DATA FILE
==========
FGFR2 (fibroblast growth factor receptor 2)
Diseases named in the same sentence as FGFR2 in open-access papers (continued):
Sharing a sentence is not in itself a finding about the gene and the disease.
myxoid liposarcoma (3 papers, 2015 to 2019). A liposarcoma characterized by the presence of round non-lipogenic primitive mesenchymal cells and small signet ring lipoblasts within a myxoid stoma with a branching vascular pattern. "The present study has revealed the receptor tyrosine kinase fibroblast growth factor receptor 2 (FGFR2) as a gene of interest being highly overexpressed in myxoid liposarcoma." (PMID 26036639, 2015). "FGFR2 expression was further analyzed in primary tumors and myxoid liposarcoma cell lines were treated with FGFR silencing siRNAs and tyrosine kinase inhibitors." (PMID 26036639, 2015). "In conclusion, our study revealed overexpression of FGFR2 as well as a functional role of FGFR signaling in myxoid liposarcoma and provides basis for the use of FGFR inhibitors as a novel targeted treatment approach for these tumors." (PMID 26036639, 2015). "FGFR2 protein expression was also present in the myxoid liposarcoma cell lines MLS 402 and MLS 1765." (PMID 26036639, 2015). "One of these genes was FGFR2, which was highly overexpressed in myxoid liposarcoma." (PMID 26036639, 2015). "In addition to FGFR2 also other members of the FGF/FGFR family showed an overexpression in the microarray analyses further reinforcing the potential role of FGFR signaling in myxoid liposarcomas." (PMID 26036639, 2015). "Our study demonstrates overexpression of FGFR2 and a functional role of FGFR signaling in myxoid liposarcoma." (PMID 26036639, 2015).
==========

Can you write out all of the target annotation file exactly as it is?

FGFR2 (fibroblast growth factor receptor 2)
Diseases named in the same sentence as FGFR2 in open-access papers (continued):
Sharing a sentence is not in itself a finding about the gene and the disease.
myxoid liposarcoma (3 papers, 2015 to 2019). A liposarcoma characterized by the presence of round non-lipogenic primitive mesenchymal cells and small signet ring lipoblasts within a myxoid stoma with a branching vascular pattern. "The present study has revealed the receptor tyrosine kinase fibroblast growth factor receptor 2 (FGFR2) as a gene of interest being highly overexpressed in myxoid liposarcoma." (PMID 26036639, 2015). "FGFR2 expression was further analyzed in primary tumors and myxoid liposarcoma cell lines were treated with FGFR silencing siRNAs and tyrosine kinase inhibitors." (PMID 26036639, 2015). "In conclusion, our study revealed overexpression of FGFR2 as well as a functional role of FGFR signaling in myxoid liposarcoma and provides basis for the use of FGFR inhibitors as a novel targeted treatment approach for these tumors." (PMID 26036639, 2015). "FGFR2 protein expression was also present in the myxoid liposarcoma cell lines MLS 402 and MLS 1765." (PMID 26036639, 2015). "One of these genes was FGFR2, which was highly overexpressed in myxoid liposarcoma." (PMID 26036639, 2015). "In addition to FGFR2 also other members of the FGF/FGFR family showed an overexpression in the microarray analyses further reinforcing the potential role of FGFR signaling in myxoid liposarcomas." (PMID 26036639, 2015). "Our study demonstrates overexpression of FGFR2 and a functional role of FGFR signaling in myxoid liposarcoma." (PMID 26036639, 2015).